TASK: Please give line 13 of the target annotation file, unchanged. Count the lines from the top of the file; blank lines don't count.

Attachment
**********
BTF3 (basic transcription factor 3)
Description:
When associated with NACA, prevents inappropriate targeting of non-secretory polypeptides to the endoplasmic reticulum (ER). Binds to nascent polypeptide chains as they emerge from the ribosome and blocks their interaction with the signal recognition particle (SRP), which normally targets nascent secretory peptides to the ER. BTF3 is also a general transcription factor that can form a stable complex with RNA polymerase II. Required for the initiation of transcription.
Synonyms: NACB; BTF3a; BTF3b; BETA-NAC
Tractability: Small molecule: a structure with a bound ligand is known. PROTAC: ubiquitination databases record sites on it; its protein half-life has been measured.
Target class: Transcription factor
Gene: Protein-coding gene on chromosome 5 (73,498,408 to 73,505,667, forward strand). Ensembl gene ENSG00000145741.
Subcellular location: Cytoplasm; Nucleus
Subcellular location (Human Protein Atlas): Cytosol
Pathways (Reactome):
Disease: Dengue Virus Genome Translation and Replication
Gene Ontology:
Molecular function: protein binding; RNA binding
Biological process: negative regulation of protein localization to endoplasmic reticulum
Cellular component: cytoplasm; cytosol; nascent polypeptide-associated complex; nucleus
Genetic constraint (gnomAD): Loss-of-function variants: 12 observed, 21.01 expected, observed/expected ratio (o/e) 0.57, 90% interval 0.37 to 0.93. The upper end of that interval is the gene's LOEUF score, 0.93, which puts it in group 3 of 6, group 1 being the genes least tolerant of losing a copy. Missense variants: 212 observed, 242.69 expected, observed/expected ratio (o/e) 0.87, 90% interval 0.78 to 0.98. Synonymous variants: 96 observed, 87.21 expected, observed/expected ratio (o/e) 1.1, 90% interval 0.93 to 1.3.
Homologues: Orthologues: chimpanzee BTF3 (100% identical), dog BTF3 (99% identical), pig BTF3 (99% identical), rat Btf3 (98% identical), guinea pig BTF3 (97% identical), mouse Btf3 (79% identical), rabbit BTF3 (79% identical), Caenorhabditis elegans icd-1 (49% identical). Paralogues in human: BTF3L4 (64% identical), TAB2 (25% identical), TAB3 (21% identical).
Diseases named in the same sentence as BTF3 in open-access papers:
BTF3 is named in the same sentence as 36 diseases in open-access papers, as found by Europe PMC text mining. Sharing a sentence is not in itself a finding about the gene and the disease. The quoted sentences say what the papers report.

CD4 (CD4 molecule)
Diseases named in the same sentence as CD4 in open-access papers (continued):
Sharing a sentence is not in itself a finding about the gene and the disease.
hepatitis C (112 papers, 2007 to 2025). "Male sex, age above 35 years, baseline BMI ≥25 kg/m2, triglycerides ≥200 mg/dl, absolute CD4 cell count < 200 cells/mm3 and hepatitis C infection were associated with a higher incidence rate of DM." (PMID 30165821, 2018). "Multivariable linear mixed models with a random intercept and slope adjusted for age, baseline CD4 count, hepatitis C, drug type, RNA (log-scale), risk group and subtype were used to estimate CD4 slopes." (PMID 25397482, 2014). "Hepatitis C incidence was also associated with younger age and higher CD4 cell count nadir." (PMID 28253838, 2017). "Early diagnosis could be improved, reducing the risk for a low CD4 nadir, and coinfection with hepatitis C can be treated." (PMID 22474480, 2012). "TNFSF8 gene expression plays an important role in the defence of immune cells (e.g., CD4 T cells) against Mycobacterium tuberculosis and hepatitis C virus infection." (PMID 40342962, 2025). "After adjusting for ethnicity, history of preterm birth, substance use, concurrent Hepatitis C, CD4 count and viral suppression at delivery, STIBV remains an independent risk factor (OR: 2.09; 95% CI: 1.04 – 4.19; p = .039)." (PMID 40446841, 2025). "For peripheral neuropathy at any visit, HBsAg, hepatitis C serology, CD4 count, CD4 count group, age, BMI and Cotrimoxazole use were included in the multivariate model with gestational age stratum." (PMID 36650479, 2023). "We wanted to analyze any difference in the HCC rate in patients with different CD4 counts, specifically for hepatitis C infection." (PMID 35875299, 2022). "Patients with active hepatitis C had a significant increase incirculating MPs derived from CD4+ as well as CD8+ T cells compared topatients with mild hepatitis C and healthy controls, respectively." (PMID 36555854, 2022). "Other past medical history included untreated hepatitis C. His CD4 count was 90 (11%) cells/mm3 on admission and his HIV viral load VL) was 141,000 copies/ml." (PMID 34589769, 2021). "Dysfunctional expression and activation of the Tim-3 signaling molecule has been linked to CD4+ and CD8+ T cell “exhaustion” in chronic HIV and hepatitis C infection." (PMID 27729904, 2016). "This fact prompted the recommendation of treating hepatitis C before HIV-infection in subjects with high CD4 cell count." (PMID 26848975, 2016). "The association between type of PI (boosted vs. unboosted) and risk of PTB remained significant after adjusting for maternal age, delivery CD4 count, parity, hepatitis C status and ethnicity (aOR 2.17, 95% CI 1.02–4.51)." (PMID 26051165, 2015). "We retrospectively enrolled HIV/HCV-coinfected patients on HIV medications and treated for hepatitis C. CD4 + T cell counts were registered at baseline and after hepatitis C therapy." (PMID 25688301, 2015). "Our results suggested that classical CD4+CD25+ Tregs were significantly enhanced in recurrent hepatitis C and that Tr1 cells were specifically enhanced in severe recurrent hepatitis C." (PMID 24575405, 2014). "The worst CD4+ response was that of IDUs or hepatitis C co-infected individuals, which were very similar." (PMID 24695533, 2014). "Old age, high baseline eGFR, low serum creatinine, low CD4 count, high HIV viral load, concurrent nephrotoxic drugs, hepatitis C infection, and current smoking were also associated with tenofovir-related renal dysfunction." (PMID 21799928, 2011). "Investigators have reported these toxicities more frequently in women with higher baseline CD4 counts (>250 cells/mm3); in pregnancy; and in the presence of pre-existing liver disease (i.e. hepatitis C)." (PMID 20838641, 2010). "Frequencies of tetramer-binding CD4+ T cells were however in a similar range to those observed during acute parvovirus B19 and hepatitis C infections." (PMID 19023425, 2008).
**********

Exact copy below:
Molecular function: protein binding; RNA binding